Location: Friends Meeting House, Lancaster
This event considered the impact of the floods in Lancaster caused by Storm Desmond in December 2015, the heatwave in Paris in 2003 and planning for extreme weather in Catalonia.
Anne Chapman, Green House: Introduction and impact of climate change on extreme weather.
Natalie Bennett, Green European Foundation: Introduction
Caroline Jackson, Lancaster City Council: Lancaster and Storm Desmond- Chair Natalie Bennett
Sergi Alegre Calero, Vice-Mayor, El Prat: Climate Adaptation planning in Barcelona Metropolitan Area- Chair Natalie Bennett
Alice Le Roy, Fondation de l'écologie politique: The 2003 Paris heat wave and its aftermath in France- Chair Natalie Bennett
Questions to Caroline Jackson, Sergi Alegre Calero and Alice Le Roy- Chair Natalie Bennet
Roger Kemp, Lancaster University: Living without electricity, lessons from Lancaster- Chair Natalie Bennett
Peter Leeson, Woodland Trust and Rod Everett, Backsbottom Farm: Upland Management- Chair Anne Chapman
Hugh Ellis, Town and Country Planning Association: Planning and Climate Change- Chair Anne Chapman
Mark Bartlett, Emergency planning officer, Lancaster City Council and Kerryanne Wilde, Community Emergency Response Team: Community responses and emergency planning- Chair Rupert Read
Anne Chapman – is a director of Green House Think Tank and from 2003 to 2011 was a member of Lancaster City Council.
Natalie Bennett – is a director of the Green European Foundation and formerly leader of the Green Party of England and Wales.
Caroline Jackson – is a former head teacher. She is a member of Lancaster City Council and in 2016 chaired the council’s Resilience Commission which looked into the flooding caused by Storm Desmond in 2015.
Sergi Alegre Calero – is Vice-mayor of El Prat, councillor of the Metropolitan Government of Barcelona, member of the national board of Iniciativa per Catalunya Verds, chairman of the environmental board of ICV and a member of the international board of ICV.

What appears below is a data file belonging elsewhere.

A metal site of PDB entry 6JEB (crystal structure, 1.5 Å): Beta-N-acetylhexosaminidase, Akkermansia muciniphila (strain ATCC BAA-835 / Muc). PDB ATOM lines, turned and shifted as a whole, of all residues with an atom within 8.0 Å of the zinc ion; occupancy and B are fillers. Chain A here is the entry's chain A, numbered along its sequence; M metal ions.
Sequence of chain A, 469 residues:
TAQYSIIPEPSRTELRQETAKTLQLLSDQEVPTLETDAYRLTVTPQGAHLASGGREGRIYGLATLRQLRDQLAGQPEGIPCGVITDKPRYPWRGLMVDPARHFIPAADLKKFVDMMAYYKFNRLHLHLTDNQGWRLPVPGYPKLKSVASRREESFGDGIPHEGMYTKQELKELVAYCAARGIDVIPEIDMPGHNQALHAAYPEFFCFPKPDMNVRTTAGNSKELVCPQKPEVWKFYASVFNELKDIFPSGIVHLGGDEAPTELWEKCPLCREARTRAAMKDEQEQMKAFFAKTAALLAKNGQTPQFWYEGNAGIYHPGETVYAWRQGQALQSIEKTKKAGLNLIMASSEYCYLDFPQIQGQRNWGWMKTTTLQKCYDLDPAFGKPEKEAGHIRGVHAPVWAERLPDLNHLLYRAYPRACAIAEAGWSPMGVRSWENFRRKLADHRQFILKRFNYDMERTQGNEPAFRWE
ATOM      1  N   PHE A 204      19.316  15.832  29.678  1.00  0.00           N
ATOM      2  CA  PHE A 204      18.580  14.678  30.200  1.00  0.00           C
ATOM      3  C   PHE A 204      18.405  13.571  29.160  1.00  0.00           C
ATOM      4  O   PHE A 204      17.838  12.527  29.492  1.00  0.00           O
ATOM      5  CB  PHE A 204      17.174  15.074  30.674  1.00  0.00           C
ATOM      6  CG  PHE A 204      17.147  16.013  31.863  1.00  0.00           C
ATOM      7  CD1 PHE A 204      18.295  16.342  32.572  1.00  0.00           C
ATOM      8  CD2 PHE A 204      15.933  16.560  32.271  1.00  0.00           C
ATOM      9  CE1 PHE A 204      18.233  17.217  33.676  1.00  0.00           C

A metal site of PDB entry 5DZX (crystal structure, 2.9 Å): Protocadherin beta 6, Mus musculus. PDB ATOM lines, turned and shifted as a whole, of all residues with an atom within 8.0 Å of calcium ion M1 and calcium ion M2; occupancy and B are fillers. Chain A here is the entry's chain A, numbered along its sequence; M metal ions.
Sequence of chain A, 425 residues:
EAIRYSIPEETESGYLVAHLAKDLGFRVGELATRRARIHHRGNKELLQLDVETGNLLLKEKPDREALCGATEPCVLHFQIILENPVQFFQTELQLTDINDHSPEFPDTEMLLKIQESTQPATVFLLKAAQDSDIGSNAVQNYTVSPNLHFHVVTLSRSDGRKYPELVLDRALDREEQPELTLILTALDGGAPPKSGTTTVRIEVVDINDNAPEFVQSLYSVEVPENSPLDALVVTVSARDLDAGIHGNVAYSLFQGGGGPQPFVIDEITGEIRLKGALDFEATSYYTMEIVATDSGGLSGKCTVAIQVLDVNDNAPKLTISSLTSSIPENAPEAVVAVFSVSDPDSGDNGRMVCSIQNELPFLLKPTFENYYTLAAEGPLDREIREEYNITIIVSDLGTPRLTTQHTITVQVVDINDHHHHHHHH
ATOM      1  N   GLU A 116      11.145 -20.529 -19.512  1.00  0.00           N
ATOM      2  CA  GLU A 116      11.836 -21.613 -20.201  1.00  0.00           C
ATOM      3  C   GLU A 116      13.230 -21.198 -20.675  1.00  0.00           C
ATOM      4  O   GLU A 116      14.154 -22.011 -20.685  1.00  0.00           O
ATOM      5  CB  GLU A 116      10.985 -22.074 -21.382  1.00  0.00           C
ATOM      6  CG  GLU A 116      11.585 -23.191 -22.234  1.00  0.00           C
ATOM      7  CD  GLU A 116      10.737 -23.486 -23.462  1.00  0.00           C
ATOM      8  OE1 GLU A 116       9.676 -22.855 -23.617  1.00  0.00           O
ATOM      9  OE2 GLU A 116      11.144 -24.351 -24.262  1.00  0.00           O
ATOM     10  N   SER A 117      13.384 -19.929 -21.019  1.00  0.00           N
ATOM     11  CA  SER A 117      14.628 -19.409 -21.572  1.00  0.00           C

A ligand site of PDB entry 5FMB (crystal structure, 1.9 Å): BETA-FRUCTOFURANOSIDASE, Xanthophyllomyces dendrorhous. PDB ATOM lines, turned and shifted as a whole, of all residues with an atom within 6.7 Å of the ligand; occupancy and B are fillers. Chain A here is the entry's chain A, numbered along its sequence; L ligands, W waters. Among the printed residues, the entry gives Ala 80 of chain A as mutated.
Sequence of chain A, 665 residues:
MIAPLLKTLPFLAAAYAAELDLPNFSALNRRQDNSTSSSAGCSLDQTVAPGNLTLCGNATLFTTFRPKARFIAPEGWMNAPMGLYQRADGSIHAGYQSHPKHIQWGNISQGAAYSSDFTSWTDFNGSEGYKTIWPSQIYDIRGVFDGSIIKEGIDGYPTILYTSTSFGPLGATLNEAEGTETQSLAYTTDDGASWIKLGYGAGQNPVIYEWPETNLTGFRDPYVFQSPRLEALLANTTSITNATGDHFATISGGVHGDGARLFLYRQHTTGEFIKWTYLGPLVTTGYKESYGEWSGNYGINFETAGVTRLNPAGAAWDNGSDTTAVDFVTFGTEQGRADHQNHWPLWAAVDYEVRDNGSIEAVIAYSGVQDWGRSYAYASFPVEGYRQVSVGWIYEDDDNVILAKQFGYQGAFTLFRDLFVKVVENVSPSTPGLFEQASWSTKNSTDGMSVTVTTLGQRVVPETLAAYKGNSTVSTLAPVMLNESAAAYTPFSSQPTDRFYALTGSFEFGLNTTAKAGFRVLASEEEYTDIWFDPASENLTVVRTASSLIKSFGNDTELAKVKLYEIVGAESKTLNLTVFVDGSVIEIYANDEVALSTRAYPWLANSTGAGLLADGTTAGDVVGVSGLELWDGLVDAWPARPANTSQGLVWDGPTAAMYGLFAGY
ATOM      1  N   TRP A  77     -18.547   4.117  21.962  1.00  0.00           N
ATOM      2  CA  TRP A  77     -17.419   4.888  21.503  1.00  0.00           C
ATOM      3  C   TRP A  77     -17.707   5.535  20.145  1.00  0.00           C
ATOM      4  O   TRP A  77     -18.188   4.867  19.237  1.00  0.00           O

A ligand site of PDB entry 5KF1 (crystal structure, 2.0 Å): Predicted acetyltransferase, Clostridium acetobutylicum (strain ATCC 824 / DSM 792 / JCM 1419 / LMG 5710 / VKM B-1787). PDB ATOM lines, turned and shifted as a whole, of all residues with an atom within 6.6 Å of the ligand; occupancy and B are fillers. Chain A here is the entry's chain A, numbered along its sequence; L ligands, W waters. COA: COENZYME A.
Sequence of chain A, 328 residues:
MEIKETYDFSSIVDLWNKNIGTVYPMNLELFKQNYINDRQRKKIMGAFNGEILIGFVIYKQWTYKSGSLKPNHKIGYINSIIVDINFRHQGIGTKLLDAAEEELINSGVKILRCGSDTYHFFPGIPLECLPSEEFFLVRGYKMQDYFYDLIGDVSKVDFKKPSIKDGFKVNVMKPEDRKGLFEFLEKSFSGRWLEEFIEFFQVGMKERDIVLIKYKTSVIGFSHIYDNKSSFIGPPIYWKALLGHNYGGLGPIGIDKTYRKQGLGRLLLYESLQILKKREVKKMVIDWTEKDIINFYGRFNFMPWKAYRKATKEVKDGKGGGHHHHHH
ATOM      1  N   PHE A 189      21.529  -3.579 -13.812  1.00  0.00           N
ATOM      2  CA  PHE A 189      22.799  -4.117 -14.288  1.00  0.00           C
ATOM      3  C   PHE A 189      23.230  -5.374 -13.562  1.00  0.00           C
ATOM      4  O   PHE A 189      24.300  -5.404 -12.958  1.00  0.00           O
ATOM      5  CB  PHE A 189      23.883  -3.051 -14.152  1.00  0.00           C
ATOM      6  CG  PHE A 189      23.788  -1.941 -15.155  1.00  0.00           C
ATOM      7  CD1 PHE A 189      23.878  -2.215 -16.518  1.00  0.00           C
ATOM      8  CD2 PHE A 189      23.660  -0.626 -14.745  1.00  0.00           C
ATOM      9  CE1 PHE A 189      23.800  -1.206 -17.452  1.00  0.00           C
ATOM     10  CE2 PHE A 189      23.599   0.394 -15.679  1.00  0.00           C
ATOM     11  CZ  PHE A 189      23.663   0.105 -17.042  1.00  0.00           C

Alice Le Roy – is co-chair of the Scientific Council of Fondation de l'écologie politique. She was a policy advisor for Paris City Council from 2001 to 2010, where she worked on the first participatory Climate Change Action Plan and on the launch of a citywide Biodiversity Strategy. In 2015 she published a book about the impact of climate change on communities in France based on a documentary produced by French public television (France 2).
Roger Kemp – spent most of his working life in the rail industry but, for the last 13 years, has worked at Lancaster University. He has been involved in several major studies on the challenging engineering implications of meeting the 2008 UK targets for CO2 emissions and, more recently, the demands this will place on the power grid. After the Storm Desmond floods, he organised a workshop at the university where many affected organisations described their experiences. The report on the workshop was published by the Royal Academy of Engineering and forms the basis of his presentation this afternoon. The report is available here.
Peter Leeson – a chartered surveyor by training Peter moved from a business background in his early career through the water industry to arrive in the Woodland Trust (a charity which champions native woodland and trees for people and wildlife) some 25 years ago. He now works to encourage landscape change in the uplands through working in partnership with others. “We are seeking to re-establish management in the uplands which recognises the huge potential of these areas to store water, sequester carbon and to work for people and wildlife.”
Rod Everett – lives and farms at Backsbottom Farm in Roeburndale, Lancashire. The original farmhouse of his farm was swept away in the Wray flood of 1967. Rod farms according to permaculture principles and is working with a range of natural flood management techniques to slow the flow of water from his land, and is hoping he can persuade his neighbours to follow his example.
Dr Hugh Ellis – is Head of Policy and the Town and Country Planning Association. He led research in 2016 for the Joseph Rowntree Foundation on the delivery of climate policy through local plans which showed we were critically unprepared for the climate threat.
Mark Bartlett – is the civil contingencies officer at Lancaster City Council.
Kerryanne Wilde - is Founder and CEO of CERT (UK) – Community Emergency Response Team (UK), which specialises in crisis, emergency, disaster recovery and support, not only in Cumbria but throughout the UK. Kerryanne set up CERT (UK) at the height of the Cumbrian floods following Storm Desmond and the subsequent floods on 5th December 2015. 22 months on, CERT (UK) has supported over 20,000 homes and businesses across 9 Counties and is still supporting over 500 clients from the initial floods, through a team of 6 part-time staff and 60+ volunteers.